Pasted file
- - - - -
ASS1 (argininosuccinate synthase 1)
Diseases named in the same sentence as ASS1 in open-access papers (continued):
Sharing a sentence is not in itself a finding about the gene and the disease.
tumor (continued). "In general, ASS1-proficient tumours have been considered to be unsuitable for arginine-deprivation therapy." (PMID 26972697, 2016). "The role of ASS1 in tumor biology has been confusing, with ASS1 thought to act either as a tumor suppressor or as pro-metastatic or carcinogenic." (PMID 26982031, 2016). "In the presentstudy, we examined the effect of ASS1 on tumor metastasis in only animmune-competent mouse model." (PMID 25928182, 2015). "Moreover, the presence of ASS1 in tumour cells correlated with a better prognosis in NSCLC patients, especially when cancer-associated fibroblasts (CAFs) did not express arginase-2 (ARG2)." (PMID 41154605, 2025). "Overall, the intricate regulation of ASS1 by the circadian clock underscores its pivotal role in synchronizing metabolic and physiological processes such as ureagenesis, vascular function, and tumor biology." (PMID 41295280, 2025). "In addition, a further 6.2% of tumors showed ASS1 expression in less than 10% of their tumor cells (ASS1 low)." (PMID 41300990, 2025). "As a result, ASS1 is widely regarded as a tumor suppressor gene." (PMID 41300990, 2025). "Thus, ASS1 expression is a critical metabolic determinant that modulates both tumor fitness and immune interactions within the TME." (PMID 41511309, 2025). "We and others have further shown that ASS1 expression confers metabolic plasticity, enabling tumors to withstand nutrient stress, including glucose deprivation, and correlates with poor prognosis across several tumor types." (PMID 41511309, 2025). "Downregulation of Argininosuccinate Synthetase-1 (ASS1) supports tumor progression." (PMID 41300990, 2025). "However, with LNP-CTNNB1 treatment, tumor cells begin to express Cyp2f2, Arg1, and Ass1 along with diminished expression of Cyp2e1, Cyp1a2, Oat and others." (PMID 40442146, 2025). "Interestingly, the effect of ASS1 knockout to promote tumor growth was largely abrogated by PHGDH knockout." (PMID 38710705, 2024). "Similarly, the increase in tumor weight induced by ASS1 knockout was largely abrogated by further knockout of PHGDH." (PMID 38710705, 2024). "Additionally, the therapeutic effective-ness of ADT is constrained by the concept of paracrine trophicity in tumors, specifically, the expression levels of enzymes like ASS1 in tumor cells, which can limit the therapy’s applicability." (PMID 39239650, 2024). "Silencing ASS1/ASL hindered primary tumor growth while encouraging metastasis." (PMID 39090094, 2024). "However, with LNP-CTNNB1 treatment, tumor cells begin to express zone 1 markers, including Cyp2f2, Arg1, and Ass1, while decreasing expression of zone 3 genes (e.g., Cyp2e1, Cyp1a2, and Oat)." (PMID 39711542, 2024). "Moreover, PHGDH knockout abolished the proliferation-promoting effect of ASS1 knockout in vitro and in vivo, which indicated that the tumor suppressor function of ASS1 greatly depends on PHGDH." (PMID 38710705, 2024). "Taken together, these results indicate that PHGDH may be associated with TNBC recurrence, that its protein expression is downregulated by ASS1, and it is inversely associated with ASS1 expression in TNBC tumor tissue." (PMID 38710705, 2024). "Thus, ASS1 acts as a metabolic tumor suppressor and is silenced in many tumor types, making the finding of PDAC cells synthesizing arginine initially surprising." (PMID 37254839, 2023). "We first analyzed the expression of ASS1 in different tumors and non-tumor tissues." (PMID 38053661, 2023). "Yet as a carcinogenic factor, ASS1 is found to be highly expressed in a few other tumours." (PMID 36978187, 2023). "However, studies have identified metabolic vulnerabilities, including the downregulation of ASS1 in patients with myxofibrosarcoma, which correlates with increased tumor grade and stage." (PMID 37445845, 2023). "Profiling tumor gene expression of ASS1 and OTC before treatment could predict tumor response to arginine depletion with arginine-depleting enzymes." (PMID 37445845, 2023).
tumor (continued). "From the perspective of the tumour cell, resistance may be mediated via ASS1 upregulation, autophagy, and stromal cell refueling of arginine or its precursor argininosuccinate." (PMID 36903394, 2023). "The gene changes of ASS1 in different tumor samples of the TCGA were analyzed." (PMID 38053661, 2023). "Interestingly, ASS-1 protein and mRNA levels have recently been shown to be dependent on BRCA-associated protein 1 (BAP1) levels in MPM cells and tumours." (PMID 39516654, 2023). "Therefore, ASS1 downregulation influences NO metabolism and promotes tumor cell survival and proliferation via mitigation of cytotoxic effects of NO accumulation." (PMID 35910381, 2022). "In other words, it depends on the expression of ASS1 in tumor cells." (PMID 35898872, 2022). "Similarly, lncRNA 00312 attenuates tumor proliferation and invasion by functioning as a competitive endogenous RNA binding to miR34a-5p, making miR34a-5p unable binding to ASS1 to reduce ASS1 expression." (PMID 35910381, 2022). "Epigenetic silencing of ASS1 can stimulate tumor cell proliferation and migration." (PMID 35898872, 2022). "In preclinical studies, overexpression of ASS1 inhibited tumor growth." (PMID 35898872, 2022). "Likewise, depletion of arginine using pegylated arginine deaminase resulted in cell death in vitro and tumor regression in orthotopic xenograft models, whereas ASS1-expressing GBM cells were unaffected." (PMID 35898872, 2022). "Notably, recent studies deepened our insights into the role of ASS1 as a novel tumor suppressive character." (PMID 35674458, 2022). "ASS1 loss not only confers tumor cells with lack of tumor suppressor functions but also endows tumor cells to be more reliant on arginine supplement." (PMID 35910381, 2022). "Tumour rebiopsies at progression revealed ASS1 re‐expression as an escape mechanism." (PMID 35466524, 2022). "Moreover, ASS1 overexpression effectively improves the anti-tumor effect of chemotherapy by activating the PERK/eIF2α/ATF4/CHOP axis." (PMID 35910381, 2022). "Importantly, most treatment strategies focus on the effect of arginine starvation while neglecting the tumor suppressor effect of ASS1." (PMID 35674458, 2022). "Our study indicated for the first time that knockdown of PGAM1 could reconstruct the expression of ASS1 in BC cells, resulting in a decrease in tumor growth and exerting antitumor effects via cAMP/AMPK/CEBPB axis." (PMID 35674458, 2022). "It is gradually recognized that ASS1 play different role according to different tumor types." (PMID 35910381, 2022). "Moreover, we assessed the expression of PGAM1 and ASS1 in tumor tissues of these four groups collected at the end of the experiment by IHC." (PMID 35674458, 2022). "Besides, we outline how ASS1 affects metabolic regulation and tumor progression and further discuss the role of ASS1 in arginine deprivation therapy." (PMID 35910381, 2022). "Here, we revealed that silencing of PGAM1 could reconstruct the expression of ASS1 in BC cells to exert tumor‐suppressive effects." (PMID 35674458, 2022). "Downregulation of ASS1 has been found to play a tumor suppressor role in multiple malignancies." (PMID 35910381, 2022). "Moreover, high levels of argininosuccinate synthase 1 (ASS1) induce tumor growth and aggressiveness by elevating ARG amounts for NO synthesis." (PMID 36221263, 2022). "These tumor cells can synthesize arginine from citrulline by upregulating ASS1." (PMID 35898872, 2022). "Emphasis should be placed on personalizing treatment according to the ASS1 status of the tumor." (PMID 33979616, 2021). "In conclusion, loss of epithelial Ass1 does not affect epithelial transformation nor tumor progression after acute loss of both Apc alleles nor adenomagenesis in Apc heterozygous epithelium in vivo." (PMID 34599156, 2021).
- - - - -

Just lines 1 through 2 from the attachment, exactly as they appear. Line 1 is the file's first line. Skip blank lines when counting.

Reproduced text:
ASS1 (argininosuccinate synthase 1)
Diseases named in the same sentence as ASS1 in open-access papers (continued):